[0023] There are various challenges in tungsten fill as devices scale to smaller technology nodes and more complex patterning structures are used. Conventional deposition of tungsten has involved the use of the fluorine-containing precursor tungsten hexafluoride (WF 6 ). However, the use of WF 6 results in some incorporation of fluorine into the deposited tungsten film. The presence of fluorine can cause electromigration and/or fluorine diffusion into adjacent components and damage contacts, thereby reducing the performance of the device. One challenge is reducing the fluorine content in a deposited tungsten film. The effect of a certain fluorine concentration increases as feature size decreases. This is because thinner films are deposited in smaller features with fluorine in the deposited tungsten film more likely to diffuse through thinner films.

[0024] One method of preventing fluorine diffusion includes depositing one or more barrier layers prior to depositing tungsten to prevent fluorine from diffusing from tungsten to other layers of the substrate such as an oxide layer. For example, Figure 1A shows an example stack of layers deposited on a substrate. Substrate 190 includes a silicon layer 192, an oxide layer 194 (e.g., titanium oxide (TiOx), tetraethyl orthosilicate (TEOS) oxide, etc.), a barrier layer 196 (e.g., titanium nitride (TiN)), a tungsten nucleation layer 198, and a bulk tungsten layer 199. Barrier layer 196 is deposited to prevent fluorine diffusion from the bulk tungsten layer 199 and the tungsten nucleation layer 198 to the oxide layer. However, as devices shrink, barrier layers become thinner, and fluorine may still diffuse from the deposited tungsten layers. Although chemical vapor deposition of bulk tungsten performed at a higher temperature results in lower fluorine content, such films may have poor step coverage.

[0025] Another challenge is reducing stress on deposited films. Thinner tungsten films tend to have increased tensile stress. Conventional techniques for depositing bulk tungsten films by chemical vapor deposition have a tensile stress greater than 2.5 GPa for a 200A film. High thermal tensile stress causes the substrate to curl, which makes subsequent processing difficult. For example, subsequent processes may include chemical mechanical planarization, deposition of materials, and/or clamping of the substrate to a substrate holder to perform processes in a chamber. However, these processes often rely on the substrate being flat, and a curled substrate results in non-uniform processing or inability to process the substrate. Although there are existing methods for reducing stress in films of other materials such as annealing, tungsten does not have the surface mobility to allow grains to be moved or altered once it is deposited due to its high melting point.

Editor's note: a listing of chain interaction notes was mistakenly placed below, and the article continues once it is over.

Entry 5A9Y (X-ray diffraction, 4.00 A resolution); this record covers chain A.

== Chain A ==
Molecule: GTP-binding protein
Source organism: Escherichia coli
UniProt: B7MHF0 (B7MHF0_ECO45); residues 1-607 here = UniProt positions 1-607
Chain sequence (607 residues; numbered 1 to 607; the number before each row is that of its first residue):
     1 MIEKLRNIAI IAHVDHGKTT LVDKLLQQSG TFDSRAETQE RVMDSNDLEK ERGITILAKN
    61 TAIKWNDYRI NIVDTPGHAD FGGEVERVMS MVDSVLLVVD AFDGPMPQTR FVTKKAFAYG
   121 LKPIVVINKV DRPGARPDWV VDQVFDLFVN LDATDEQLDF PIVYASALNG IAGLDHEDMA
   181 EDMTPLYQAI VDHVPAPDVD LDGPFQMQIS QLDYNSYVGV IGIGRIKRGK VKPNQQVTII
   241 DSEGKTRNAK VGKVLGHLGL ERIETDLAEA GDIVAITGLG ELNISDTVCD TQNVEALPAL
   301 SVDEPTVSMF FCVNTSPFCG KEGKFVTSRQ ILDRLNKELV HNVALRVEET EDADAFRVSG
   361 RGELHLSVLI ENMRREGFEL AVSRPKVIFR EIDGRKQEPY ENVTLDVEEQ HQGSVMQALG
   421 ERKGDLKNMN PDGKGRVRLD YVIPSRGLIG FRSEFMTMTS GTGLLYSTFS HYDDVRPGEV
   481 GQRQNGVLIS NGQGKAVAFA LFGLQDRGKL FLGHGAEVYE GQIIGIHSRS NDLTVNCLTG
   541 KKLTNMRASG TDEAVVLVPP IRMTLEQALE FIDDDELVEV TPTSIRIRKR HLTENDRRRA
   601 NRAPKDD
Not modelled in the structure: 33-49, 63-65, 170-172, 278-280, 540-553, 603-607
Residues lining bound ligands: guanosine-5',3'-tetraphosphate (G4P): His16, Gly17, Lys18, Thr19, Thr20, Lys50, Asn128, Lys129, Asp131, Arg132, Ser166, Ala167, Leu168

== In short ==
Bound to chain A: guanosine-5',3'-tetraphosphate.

[0026] Fluorine-free tungsten (FFW) precursors are useful to prevent such reliability and integration issues or device performance issues. Current FFW precursors include metal organic precursors, but undesirable traces of elements from the metal organic precursors may be incorporated in the tungsten film as well, such as carbon, hydrogen, nitrogen, and oxygen. Some metal organic fluorine-free precursors are also not easily implemented or integrated in tungsten deposition processes.

[0027] Some implementations described herein relate to deposition of tungsten using a tungsten chloride (WC1 ) precursor. Tungsten chloride includes tungsten pentachloride (WCl 5 ), tungsten hexachloride (WCl 6 ), tungsten tetrachloride (WCl 4 ), tungsten dichloride (WCl 2 ), and mixtures thereof. Although examples herein refer to WCl 5 and WCl 6 as examples, it is understood that other tungsten chlorides may be used with disclosed embodiments. Films deposited using certain disclosed embodiments are fluorine-free. Certain disclosed embodiments are directed to depositing bulk tungsten using alternating pulses of a chlorine-containing tungsten precursor and hydrogen.

[0028] Deposition by WC1 5 and WC1 6 presents challenges that are not present with WF 6 , due to possible etching by the tungsten chlorides. Tungsten chlorides are less reactive, and as a result, deposition is performed at higher temperature than deposition using WF 6 . Evaporated WC1 6 has a high enough vapor pressure to enable carrying it into the tungsten deposition chamber. However, WC1 6 may be more likely to etch the substrate than WC1 5 . While WC1 5 is less likely to etch the substrate, WC1 5 also has a higher vapor pressure than WC1 6 . Although the lower vapor pressure is useful in depositing tungsten films having low resistivity, some deposition operations may have poor step coverage.

[0029] The methods described herein may also be used for deposition of molybdenum (Mo) by molybdenum chloride or molybdenum oxychloride precursors. Molybdenum may be used to form low resistance metallization stack structures and may take the place of tungsten.

[0030] The disclosed embodiments have a wide variety of applications. Methods may be used to deposit tungsten or molybdenum into features with high step coverage, and may also be used to deposit tungsten into 3D NAND structures. [0031] The methods described herein are performed on a substrate that may be housed in a chamber. The substrate may be a silicon or other semiconductor wafer, e.g., a 200-mm wafer, a 300-mm wafer, or a 450-mm wafer, including wafers having one or more layers of material, such as dielectric, conducting, or semi-conducting material deposited thereon. The methods are not limit to semiconductor substrates, and may be performed to fill any feature with metal such as tungsten.